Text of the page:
In an attempt to better understand the Riyadh Agreement, I met up with the UK spokesperson for the STC, Saleh Al-Noud, at his London office one day after it was signed. “This is not a solution to the Southern issue,” he insisted.
Al-Noud contended that the STC only accepted the agreement on the basis that it was for a transitional period only — “the Saudis are very keen to get everybody together to continue with the fight against the Houthis” — and then to revisit the other issues thereafter. He agreed with me about the alleged legitimacy of Hadi’s government, maintaining that it was always fragile and would cease to exist if the Saudis were not hosting and propping it up.
The Hadi government lacks power and a physical base in Yemen, and is not really popular among the people. Moreover, the leadership lacks charisma. The foremost social theorist of the twentieth century, Max Weber, said that power is the ability to exercise one’s will over others; for this reason, whether coercive or with consent, I am of the view that the National Salvation Government government has the real power in Yemen, and not the government held together by Riyadh.
It must be noted that although the STC has popular support in the south, it is not spread across all provinces. The Southern National Salvation Council, for example, has openly rejected the Riyadh Agreement, which “does not demand the departure of foreign troops and preserve our independence and sovereign decisions”, whilst a southern Yemeni journalist, Saleh Al-Hanashi reportedly criticised the agreement, suggesting that the STC will be the “biggest losers” from the deal. As far as Saleh Al-Noud is concerned, though, as long as the people in the south demand independence, the STC will stand for those aspirations as it was formed from the Hirak independence movement. However, should the agreement fall flat, there is no guarantee that Aden will fall back into STC hands, thus ending any chance for the puppet government in Riyadh to return; the capital Sanaa will remain firmly in the hands of the Houthi and Yemeni armed forces.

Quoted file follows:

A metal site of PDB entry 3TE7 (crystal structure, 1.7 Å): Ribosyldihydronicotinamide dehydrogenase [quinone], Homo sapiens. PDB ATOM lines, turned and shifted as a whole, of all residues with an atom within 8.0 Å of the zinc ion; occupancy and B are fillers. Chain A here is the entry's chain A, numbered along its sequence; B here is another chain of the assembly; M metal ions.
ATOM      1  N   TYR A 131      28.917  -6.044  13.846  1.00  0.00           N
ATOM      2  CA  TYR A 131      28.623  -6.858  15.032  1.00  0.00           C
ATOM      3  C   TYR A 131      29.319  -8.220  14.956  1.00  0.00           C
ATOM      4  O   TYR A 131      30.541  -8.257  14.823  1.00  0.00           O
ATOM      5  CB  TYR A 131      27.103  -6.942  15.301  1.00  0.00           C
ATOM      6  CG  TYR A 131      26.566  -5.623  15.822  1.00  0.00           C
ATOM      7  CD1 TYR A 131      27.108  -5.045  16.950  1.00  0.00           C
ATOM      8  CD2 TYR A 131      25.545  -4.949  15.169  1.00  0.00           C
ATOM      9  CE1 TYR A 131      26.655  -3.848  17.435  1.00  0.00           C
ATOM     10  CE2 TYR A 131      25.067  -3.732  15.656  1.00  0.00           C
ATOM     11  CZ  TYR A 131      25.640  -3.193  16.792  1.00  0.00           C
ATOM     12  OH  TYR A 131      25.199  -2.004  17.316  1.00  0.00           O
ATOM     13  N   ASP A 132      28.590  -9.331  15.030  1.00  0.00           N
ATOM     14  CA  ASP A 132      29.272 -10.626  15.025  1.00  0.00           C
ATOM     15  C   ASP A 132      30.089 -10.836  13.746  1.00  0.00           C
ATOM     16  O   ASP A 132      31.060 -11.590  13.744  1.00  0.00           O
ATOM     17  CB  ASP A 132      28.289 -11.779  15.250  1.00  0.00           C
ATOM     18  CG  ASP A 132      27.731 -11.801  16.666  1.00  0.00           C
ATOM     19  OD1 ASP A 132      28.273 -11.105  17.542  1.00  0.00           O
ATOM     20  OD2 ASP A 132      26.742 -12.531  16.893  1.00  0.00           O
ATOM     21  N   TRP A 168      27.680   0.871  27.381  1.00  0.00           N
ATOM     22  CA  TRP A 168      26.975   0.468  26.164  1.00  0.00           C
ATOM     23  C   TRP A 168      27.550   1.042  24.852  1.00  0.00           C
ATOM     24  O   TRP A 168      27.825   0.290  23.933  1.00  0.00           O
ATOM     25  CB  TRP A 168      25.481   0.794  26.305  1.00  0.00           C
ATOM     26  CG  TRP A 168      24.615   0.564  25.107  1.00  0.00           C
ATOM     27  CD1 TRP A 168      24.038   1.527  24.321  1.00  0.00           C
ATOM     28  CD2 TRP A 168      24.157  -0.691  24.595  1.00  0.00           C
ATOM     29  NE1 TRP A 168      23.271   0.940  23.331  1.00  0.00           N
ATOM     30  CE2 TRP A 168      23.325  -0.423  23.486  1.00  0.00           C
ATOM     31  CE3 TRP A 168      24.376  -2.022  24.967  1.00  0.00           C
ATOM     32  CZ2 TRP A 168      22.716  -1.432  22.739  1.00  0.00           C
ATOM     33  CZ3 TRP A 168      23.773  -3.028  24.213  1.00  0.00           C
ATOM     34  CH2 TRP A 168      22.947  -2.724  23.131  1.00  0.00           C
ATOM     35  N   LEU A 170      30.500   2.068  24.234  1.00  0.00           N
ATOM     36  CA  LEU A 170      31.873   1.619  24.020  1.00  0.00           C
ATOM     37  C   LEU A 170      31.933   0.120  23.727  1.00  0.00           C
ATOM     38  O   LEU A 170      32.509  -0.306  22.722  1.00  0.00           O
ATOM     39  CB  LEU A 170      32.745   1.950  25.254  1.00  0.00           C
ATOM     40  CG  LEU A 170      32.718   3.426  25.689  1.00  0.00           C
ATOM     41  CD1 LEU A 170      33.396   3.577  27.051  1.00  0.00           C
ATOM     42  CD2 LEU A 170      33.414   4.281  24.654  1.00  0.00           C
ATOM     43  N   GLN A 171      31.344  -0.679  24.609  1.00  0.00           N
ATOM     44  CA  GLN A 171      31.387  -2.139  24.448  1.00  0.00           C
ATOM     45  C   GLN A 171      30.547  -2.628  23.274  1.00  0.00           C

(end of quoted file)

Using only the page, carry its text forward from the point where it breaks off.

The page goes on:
Perhaps as a prelude to almost certain defeat, the Saudis have recently acknowledged that they have opened up channels of communication with the Houthis. This makes it obvious that the Houthis have the power in Yemen, and Hadi has no authority. The future of the country may well be becoming a little clearer.
Read the terms of the Yemeni peace deal here
The views expressed in this article belong to the author and do not necessarily reflect the editorial policy of Middle East Monitor.